Read Chris Hayes' interview with Liam Gillick in the Limerick Leader
"I stopped watching films in 1992”, said Liam Gillick, when we were chatting about the spoken word film festival And then… which is part of EVA International. He continued, saying “I found when people were talking about art, the conversation could go downhill rapidly, but if someone talked about a film, the atmosphere would lift. So I stopped watching movies, as an experiment, and just read about them, read scripts. I found films too fascinating, I didn’t want to compete with them.”
Taking place in Mother Macs - the old Roundhouse Bar -every Thursday at 7pm, And then… is a spoken word film festival. It requires little else but an open mic and a crowd willing to talk about a movie they had seen. This is Liam Gillick’s contribution to the 2016 EVA International biennial, and is characteristic of his participatory approach to art with an emphasis on open structures of organisation as well as a focus on the importance of ideas, language and text.
In some ways the spoken word film festival isn’t really about films, but is an artwork about the contemporary rise of the synopsis. Take TV for example, as you click through across channels each show has its own mini description, its own form of translation from the visual to writing, and compression from 30 or so minutes to a brief burst text.
Reflecting on his own experiences with films, before the rise of the synopsis, Gillick said; “Y’know, when I went to see Titanic I didn’t know what it was. I thought it was a film about the boat the Titanic, I didn’t realise it was a romantic, love story. I was completely disappointed.”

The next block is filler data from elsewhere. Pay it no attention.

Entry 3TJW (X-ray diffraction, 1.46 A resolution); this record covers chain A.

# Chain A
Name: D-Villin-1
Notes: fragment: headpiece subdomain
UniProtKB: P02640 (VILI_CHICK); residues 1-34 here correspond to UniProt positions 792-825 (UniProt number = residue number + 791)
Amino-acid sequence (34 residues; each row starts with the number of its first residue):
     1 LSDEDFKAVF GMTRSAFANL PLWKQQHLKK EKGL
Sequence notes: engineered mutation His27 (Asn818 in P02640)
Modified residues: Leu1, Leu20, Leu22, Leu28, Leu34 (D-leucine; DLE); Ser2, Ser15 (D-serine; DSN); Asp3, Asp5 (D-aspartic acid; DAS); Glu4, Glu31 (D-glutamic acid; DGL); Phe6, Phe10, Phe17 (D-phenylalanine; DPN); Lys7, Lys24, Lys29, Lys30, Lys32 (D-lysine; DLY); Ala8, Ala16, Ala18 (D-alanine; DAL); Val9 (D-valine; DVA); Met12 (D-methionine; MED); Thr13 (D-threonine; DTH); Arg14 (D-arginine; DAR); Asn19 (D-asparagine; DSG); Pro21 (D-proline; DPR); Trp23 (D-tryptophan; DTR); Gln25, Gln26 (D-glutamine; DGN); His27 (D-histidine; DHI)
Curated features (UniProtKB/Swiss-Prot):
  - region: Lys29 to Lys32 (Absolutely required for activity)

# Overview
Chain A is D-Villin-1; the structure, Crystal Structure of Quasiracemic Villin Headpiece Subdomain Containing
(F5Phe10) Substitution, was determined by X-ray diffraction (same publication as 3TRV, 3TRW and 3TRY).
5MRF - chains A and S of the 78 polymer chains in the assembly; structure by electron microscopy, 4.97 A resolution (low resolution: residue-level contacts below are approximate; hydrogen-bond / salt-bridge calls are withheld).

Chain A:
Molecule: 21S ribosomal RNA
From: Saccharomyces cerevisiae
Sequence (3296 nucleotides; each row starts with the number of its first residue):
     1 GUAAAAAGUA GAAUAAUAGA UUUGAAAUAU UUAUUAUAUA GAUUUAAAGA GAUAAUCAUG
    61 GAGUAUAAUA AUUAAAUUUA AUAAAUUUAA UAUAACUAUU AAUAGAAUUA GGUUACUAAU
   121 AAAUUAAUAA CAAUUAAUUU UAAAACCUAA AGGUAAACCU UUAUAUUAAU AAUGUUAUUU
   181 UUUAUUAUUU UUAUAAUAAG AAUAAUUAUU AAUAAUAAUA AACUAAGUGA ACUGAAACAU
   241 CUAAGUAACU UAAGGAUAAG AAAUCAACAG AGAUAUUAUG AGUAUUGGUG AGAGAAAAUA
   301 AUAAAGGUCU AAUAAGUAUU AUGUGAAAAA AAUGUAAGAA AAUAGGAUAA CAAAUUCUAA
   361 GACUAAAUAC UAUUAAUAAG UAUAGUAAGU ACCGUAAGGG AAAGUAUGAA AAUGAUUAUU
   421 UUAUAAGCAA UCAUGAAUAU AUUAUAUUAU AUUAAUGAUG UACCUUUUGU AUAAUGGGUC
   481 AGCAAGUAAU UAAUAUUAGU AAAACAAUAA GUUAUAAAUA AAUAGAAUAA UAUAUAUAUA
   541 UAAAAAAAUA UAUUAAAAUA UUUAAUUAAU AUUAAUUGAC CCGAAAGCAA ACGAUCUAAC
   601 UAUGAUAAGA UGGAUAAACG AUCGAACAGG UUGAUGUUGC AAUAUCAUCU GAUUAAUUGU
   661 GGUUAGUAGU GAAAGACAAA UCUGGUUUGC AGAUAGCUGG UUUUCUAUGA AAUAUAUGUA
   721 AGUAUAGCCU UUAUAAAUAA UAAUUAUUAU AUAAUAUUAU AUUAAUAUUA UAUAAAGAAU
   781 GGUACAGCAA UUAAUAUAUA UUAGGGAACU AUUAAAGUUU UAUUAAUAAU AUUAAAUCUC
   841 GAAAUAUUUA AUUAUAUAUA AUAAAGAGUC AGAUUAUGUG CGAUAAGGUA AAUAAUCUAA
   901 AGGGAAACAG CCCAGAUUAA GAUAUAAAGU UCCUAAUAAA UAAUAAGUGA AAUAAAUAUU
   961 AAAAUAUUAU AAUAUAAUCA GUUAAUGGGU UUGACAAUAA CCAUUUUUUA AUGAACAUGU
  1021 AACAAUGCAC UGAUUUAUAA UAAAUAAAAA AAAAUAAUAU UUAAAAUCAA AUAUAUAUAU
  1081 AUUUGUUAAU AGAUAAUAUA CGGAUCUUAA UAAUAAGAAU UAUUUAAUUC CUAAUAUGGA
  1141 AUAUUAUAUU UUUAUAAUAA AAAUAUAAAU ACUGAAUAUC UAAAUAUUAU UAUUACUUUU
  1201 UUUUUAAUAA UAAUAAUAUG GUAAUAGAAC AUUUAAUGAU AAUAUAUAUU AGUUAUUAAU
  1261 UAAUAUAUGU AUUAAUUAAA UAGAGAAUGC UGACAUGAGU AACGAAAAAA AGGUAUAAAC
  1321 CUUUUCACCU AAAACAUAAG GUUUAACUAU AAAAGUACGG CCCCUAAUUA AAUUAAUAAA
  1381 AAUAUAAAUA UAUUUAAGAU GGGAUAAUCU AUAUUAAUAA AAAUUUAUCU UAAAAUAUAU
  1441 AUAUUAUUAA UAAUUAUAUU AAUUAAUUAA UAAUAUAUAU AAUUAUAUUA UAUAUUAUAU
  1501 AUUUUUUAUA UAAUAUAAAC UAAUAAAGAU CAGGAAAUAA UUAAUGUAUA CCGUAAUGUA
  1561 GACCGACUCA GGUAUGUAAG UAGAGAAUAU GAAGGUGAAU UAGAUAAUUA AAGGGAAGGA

Speaking about a film, the person on stage will reveal a lot of themselves, and in this often busy and crowded event this becomes an act of collective vulnerability. This vulnerability is an important part of the project, as Gillick explained: “The thing that happens when people talk about films is that they reveal a lot, they reveal a lot about their own interests, their own prejudices, their own fascinations. Often, people who are deeply serious may just talk about Mean Girls or Heathers or something. It can be quite revealing I think. It’s not quite the same as karaoke, but it is related.”
Gillick attended a series of the And then… performances over the opening weekend. He came prepared, he explained to me, with enough material to talk for four days. While he was an important presence, it was the moments when the crowd took over, de-throned the king and made it their own that And then… seemed to really come to life. This, of course, is exactly what Gillick had intended – or at least, hoped – from the onset.
“People want to have a balance between the artist’s intentions and the results; they want to know that the intention and the results are equal, and I’m in principle sort of against that, as you know.”
Previous projects by Gillick have explored different ideas around testing success. So how will we know if And then… is a success?
“I like that phenomenon of when you programme something, and part of the idea is the idea. It’s like, you just say there is a spoken word film festival happening in Limerick – and it becomes a kind of myth, no one can remember what happened or if it was any good because it was all spoken word. It’s oral history, it wasn’t written down.”